Diagramming/Mapping (complex) information

In the current information age there is a boom for visualising data, there is no doubt about that. Almost everything which is produced, it is visualised. Infographics, information design, diagrammatic representations, diagramming, data visualisation, mapping, these terms have become commonplace in the last decade or so. However, many of them ‘were born’ years ago, but ‘reborn’ with the use of digital tools. In this post, I will focus on two of them: diagramming and mapping. These terms are sometimes used for different purposes and sometimes as synonyms, depending on the context.

Diagramming. Diagrams are used to communicate specific complex information across an increasing range of fields. They present hierarchies, inclusions, simultaneity, distinctions of levels, multiplicity of kinds and complexity of connections (Frascara, 2001; Tufte, 1983, 2006; Bertin, 1983). They have become known as mind-mapping strategies dedicated to integrating knowledge (Frascara, 2001), in addition to communicating and presenting information. The functions, advantages and disadvantages of diagrams have been widely discussed, as well as their nature and the cognitive process involved in both construction and decoding (Frascara, 2001). They are often used in PPT presentations, for summarising information, in statistical data, scientific publications, and medical reports, among others.

Mapping. Originally, mapping has been the language of Cartography and geographic maps its final outcomes. Before the advent of aerial photography, satellite tracking and computerised data-gathering, a map was expected to represent its territory with comprehensive accuracy. Free of that responsibility, cartographers and designers could manipulate their data into any number of visual representations. Currently, mapping has (re)emerged in the information age as a means to make the complex accessible, the hidden visible, the unmappable mappable. The printed map functioned as both database and visualisation in one medium. Mapping creates strategies for visualising information that make new interpretations possible. Three spaces are linked through a mapped space: the information space (vast quantities of data), the physical space (navigating the city, region or globe), and the social space (representing relations within and between people or organisations whether cultural, political or even random).

As opposed to written and verbal language; diagrams and mapped information have an unlimited capacity to represent complex information. In both books ‘Else/Where: Mapping, new cartographies of networks and territories’ and ‘Mapping, an Illustrated guide to graphic navigational systems’ complex information covers a wide range of data such as activities that have a relation to physical spaces (social or political migrations, commercial systems, public transport), or mechanical, electronic or biological systems (the human body or electronic circuits); as well as ideas and information, logical systems of philosophy, religion, politics or science. In simple words, the term complex information is mostly used to refer to great amounts of data, which require deep analysis to obtain clear understanding.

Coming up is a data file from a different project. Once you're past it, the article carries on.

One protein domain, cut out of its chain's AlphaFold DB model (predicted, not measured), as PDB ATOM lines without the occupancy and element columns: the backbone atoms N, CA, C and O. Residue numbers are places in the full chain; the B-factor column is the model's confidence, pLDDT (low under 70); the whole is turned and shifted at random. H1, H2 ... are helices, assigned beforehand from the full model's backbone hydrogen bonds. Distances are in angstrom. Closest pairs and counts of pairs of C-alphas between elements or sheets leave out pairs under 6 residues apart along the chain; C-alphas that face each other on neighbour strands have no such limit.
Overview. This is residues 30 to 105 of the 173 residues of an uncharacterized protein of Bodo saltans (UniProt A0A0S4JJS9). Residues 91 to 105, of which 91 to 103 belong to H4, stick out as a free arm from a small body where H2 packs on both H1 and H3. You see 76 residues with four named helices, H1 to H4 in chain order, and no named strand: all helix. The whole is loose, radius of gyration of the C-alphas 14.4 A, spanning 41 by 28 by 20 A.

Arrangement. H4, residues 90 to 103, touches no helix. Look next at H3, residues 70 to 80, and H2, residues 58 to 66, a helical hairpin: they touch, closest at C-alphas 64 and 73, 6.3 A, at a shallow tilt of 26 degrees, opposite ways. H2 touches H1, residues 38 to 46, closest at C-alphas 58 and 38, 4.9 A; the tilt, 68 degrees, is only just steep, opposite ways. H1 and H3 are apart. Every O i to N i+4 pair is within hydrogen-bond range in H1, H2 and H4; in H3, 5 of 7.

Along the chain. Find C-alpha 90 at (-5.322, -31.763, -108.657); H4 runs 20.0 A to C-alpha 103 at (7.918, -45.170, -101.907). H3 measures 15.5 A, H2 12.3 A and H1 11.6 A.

Mapping is often (more) associated with data visualisation and diagramming with information design. However, in the information design context both terms are related and have similar aims: to produce clarity of information. Diagrams help map connections and create visual links between data components, facilitating and improving understanding.

– Abrams, J. & Hall, P., 2006. Else/Where: Mapping, new cartographies of networks and territories. Minneapolis: University of Minnesota Design Institute.
– Bertin, J., 1983. Semiology of graphics, diagrams, networks, maps. Madison: The University of Wisconsin Press.
– Fawcett-Tang, R. & Owen, W., 2002. Mapping, an Illustrated guide to graphic navigational systems. London: RotoVision.
– Frascara, J., 2001. Diagramming as a way of thinking ecologically. Visible Language, 35.2, pp.164-77.
– Tufte, E., 1983. The visual display of quantitative information. Cheshire (Connecticut): Graphic Press.
– Tufte, E., 2006. Beautiful evidence. Cheshire (Connecticut): Graphic Press.

Advertisements

Leave a Reply

Fill in your details below or click an icon to log in:

WordPress.com Logo

You are commenting using your WordPress.com account. Log Out / Change )

Twitter picture

You are commenting using your Twitter account. Log Out / Change )

Facebook photo

You are commenting using your Facebook account. Log Out / Change )

Google+ photo

You are commenting using your Google+ account. Log Out / Change )

Connecting to %s

%d bloggers like this: